southern flying squirrels: the next frontier?

There has been a lot of talk lately in the squirrel lab about flying squirrels are.  These discussions, perhaps by accident, perhaps not, have coincided with two southern flying squirrels taking up residence in my attic.  After far too long, I trapped them out this week and translocated them.  This gave me (and the students, and my kids!) a rare opportunity to look closely at one, alive (yes, my 4.5 year old daughter asked if we could keep it as a pet, and yes I was rather tempted).  A few things struck me.  First, they have smaller than expected feet.  Given their gliding, and need to grab on to branches, I would have expected them to have bigger feet relative to their body size (as compared to grey squirrels).  Second, their whiskers are insanely long!  I swear the squirrel that I caught today had at least 2.5 inch whiskers. Third, their poop is far smaller than I would have expected (see picture)–only slightly, if at all, longer than deer mice.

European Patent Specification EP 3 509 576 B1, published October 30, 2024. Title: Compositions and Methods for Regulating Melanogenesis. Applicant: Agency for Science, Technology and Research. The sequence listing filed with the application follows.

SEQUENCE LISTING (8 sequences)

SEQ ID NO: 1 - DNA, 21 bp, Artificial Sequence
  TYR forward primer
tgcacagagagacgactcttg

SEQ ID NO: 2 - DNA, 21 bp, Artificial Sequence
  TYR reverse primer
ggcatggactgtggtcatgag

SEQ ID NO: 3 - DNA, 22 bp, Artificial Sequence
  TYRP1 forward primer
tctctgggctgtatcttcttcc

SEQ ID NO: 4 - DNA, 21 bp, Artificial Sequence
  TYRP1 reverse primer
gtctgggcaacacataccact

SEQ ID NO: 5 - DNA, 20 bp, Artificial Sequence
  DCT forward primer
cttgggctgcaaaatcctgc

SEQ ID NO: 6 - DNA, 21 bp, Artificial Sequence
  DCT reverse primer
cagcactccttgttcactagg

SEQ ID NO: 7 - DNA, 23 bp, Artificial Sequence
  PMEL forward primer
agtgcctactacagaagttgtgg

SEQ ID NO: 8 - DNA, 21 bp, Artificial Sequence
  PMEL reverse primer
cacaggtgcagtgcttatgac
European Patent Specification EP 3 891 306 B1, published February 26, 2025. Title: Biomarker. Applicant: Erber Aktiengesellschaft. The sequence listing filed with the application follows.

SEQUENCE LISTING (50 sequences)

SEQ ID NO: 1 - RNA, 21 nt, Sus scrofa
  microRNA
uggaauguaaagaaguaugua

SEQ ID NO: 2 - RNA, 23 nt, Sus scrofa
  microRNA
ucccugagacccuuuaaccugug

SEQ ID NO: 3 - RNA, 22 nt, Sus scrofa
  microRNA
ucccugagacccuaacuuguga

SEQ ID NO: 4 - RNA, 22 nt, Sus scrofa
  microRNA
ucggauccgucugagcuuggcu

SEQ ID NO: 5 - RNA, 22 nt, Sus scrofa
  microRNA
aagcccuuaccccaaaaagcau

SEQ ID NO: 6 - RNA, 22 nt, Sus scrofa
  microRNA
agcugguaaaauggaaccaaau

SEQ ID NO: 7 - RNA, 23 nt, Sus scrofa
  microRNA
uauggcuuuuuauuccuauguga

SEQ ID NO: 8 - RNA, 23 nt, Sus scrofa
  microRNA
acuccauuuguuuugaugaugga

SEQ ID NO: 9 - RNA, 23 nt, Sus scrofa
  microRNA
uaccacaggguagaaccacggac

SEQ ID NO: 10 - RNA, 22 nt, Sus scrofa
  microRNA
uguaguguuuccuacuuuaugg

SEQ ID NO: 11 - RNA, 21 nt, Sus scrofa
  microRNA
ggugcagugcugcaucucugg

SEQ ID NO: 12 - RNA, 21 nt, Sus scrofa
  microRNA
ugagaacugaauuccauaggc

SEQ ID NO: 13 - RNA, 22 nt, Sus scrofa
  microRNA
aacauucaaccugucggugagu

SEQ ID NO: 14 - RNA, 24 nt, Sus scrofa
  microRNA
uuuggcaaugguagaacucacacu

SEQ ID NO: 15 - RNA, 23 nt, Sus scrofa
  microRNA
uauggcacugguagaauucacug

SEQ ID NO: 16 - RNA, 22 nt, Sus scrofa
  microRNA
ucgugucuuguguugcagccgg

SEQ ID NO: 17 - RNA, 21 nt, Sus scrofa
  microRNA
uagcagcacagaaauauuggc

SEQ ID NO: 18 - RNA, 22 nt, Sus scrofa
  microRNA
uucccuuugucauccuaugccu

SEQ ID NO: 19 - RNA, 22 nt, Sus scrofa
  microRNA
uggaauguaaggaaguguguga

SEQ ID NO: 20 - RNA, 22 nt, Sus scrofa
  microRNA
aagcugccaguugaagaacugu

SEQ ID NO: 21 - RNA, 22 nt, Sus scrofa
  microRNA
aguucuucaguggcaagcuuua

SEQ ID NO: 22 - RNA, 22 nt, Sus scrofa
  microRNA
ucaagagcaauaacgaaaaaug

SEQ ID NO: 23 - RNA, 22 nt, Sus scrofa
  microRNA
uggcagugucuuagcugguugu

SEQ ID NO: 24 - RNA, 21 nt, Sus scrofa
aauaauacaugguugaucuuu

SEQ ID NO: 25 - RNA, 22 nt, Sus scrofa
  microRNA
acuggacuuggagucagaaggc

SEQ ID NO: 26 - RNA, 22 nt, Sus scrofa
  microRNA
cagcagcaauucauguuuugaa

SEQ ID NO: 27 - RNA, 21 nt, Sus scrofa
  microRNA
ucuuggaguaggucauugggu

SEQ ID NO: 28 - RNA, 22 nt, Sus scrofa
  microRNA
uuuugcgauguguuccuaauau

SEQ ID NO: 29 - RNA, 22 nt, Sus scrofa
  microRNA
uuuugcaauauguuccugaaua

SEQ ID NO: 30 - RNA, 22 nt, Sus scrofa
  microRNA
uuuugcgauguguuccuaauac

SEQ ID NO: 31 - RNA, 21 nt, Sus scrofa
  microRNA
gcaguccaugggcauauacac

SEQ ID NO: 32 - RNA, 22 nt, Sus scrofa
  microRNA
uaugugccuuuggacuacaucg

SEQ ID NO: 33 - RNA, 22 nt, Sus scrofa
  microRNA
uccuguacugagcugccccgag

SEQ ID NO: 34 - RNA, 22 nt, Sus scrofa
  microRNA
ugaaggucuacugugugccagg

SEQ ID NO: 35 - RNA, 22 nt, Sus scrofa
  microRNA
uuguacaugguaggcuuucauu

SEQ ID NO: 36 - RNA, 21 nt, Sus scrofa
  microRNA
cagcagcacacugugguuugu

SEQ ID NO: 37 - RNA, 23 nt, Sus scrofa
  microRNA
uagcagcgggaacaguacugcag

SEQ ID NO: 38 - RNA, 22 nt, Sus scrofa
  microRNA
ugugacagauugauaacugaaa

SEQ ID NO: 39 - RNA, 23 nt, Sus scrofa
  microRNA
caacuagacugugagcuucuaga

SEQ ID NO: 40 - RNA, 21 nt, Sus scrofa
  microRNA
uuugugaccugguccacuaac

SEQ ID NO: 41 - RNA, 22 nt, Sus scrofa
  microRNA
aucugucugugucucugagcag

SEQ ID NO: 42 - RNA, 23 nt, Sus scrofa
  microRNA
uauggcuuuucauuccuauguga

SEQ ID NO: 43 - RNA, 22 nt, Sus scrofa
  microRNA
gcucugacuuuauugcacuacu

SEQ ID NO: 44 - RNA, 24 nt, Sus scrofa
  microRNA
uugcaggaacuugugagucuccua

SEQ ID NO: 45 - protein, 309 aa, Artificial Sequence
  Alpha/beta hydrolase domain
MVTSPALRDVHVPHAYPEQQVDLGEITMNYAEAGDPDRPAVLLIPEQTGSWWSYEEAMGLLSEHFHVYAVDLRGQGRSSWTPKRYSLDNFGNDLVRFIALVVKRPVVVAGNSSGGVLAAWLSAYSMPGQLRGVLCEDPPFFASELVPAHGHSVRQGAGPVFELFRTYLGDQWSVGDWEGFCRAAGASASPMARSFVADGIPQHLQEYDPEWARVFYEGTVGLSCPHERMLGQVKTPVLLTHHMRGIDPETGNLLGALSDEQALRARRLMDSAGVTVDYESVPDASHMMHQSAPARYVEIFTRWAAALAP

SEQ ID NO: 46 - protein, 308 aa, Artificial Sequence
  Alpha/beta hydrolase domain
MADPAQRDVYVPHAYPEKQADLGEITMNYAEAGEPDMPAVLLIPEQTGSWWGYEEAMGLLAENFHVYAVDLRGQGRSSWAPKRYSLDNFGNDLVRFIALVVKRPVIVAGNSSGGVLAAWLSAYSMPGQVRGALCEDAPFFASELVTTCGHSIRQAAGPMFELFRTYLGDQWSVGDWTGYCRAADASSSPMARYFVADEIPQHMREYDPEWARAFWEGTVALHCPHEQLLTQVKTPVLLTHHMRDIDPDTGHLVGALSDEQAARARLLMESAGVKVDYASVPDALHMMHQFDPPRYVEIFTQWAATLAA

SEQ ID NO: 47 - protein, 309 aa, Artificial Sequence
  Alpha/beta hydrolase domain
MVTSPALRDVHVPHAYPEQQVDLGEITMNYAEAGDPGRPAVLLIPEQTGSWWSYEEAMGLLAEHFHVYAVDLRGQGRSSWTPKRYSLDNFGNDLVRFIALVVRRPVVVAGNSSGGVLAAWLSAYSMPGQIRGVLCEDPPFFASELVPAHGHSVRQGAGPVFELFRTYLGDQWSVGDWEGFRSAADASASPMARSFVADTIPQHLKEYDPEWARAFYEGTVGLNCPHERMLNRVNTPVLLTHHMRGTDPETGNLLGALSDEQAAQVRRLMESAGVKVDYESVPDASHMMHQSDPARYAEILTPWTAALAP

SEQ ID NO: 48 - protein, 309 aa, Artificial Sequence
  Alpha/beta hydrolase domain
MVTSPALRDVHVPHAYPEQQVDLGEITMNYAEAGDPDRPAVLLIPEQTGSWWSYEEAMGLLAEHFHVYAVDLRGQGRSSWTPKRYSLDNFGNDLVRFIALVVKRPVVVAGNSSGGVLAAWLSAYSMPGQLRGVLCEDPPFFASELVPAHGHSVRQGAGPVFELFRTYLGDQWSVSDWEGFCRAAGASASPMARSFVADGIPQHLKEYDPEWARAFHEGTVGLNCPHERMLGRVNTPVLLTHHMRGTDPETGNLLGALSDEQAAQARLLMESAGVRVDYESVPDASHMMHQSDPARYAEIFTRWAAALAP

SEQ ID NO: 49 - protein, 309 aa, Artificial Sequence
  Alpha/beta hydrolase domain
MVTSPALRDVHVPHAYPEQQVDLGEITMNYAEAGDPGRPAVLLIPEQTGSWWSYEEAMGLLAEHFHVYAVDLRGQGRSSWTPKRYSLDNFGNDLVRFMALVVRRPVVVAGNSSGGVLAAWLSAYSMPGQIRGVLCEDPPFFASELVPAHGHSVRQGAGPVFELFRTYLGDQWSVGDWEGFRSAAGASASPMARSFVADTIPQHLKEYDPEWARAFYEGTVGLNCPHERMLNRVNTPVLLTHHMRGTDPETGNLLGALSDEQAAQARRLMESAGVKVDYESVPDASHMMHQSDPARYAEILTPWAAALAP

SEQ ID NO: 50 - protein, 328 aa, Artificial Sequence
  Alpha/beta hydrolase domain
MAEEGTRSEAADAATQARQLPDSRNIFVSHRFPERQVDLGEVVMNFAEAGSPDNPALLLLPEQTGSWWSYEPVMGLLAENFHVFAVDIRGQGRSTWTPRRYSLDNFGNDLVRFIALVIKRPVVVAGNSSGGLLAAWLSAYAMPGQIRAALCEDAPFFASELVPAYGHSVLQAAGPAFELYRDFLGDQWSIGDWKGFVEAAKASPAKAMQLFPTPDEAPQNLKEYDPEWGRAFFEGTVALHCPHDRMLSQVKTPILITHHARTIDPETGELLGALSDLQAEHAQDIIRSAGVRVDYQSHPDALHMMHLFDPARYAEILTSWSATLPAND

Inspired by these catches, I have done a little extra natural history reading on them.  Two particularly cool things to report.  First, in the winter they can den with up to 20 other individuals.  That’s right, 20!  Anyone who has had to remove a squirrel from their house should be shivering right now…. oh my!  I really hope there are not 18 more in my attic.  Second, they have been observed foraging in nights with temperatures as low as -30F.  These are tiny animals.  They must be incredibly efficient foragers to be out in those conditions.

Southern flying squirrel poop

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